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Ena Orzech*, Mark Pawlicki and Daniel Taglicht
Merck, Israel MilliporeSigma, USA
Scientific Tracks Abstracts: J Glycobiol
Mucins, major components of the extracellular mucus are a family of high molecular weight, heavily glycosylated proteins. In most animals these proteins are produced by epithelial tissues and can serve as biomarkers for abnormal conditions such as ovarian and lung cancers. Mucins consist of a polypeptide backbone of hundreds to thousands of amino acids; the glycosylation of the mucins can contribute to over 50% of the total protein mass. Mucin domains are notable for their high frequency of Ser (S) and Thr (T) residues which are O-glycosylated with α-N-acetylgalactosamine (α-GalNAc). This leads to dynamic and very heterogenous glycoprotein populations which cannot be predicted from genomic information only. Investigating biological functions of mucins at the molecular level is a challenge, as only few tools are available to probe mucin domains. The secreted protease of C1 esterase inhibitor (StcE) from Escherichia coli (O157:H7) is a mucin specific bacterial metalloprotease that recognizes a specific consensus sequence and cleaves the mucin polypeptide proximal to an O-glycosylated serine or threonine. The Mucin-selective proteolysis by Stc was discovered as a novel and a powerful tool for the study of mucin domain structure and function, by Malaker [Figure 1]. At Merck we have further developed these tools to be available as research reagents under license from the lab of Caroline Bertozzi lab at Stanford University.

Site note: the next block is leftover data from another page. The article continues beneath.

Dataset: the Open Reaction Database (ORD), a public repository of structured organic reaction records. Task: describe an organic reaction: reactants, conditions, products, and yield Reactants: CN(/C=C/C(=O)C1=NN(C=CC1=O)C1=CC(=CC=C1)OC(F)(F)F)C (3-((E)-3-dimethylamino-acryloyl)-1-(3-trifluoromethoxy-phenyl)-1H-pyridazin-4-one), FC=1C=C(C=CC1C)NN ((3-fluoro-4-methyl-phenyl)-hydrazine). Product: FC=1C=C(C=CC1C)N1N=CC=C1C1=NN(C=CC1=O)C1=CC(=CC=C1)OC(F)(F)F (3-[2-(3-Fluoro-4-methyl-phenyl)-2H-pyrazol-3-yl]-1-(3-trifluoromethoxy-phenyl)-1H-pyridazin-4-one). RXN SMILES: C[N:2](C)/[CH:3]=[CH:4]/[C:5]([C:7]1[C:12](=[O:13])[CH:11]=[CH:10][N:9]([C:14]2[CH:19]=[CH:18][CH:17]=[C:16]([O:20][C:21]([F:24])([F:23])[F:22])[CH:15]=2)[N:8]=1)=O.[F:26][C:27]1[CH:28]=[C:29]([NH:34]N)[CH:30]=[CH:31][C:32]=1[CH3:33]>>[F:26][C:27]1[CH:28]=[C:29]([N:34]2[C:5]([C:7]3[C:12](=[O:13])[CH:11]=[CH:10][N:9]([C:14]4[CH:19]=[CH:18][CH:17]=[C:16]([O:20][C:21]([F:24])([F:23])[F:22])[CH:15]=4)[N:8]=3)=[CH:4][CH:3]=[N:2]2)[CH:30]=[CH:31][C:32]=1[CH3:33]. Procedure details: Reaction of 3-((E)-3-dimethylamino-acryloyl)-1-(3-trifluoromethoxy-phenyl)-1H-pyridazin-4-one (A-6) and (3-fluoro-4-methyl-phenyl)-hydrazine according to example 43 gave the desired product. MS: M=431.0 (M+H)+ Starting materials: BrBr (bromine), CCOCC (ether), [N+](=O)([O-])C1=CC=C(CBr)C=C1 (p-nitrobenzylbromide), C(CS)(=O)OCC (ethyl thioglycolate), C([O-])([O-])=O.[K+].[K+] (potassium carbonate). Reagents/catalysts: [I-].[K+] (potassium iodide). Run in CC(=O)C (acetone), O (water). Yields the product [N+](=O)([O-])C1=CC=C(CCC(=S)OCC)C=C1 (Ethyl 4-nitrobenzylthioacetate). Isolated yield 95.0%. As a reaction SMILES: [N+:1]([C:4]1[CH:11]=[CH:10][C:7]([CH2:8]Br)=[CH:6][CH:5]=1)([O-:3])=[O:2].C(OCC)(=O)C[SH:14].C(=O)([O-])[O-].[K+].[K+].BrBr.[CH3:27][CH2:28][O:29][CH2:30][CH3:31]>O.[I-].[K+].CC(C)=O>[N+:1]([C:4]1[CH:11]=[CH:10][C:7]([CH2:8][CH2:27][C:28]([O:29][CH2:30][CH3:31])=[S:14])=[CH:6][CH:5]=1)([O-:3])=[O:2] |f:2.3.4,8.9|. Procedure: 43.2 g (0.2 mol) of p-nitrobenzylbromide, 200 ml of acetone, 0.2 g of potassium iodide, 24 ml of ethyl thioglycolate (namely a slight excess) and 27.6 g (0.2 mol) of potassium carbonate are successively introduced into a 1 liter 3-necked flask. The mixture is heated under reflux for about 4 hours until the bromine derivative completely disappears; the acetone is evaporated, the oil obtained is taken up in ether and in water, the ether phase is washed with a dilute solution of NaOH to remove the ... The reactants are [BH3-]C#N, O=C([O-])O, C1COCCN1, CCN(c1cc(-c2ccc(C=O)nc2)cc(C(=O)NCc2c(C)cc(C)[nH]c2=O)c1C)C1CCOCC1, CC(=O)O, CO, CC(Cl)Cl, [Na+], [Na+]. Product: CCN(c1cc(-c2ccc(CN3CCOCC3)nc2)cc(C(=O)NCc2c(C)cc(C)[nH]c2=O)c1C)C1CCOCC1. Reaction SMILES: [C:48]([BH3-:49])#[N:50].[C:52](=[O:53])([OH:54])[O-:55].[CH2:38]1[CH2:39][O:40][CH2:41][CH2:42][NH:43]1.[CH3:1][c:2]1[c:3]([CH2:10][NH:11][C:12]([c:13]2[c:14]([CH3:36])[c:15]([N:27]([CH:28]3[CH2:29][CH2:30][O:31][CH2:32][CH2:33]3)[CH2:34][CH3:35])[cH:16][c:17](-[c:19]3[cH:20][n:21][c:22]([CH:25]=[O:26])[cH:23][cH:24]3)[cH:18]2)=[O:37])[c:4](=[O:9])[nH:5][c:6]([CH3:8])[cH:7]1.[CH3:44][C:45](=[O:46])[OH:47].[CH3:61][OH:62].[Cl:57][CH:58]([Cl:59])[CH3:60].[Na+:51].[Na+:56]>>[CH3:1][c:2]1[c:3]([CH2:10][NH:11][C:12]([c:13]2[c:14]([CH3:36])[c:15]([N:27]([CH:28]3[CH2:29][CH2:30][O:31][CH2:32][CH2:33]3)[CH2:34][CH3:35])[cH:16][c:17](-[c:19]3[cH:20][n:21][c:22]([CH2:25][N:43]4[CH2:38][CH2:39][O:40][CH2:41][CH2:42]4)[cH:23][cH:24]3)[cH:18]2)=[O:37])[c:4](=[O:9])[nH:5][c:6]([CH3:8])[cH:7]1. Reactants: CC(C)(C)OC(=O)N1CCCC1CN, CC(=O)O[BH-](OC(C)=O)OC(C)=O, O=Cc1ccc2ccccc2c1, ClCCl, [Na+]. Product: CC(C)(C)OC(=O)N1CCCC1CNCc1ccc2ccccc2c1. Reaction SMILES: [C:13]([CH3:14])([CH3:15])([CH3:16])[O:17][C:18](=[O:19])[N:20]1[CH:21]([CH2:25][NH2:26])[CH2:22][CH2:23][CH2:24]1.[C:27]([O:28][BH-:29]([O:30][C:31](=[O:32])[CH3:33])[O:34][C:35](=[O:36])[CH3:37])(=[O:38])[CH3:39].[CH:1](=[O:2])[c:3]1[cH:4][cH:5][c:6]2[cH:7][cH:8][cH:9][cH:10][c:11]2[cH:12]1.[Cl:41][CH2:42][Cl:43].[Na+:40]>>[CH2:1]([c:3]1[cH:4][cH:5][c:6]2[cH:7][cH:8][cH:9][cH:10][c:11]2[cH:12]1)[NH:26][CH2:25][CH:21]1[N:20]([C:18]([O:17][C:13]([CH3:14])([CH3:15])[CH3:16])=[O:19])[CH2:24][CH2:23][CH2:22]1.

Ena Orzech is working at Merck Life Sciences R&D and has 20 years’ experience in new product development, specializing in protein expression and purification. During her work she has development variety of recombinant proteins and had designed different kits. During the present work she gained extensive experience in protein expression in E.coli bacteria expression system and in Pichia pastoris. Expression in Pichia pastoris system includes cloning into Pichia expression vectors, transformation, screening for stable clones, expression and purification.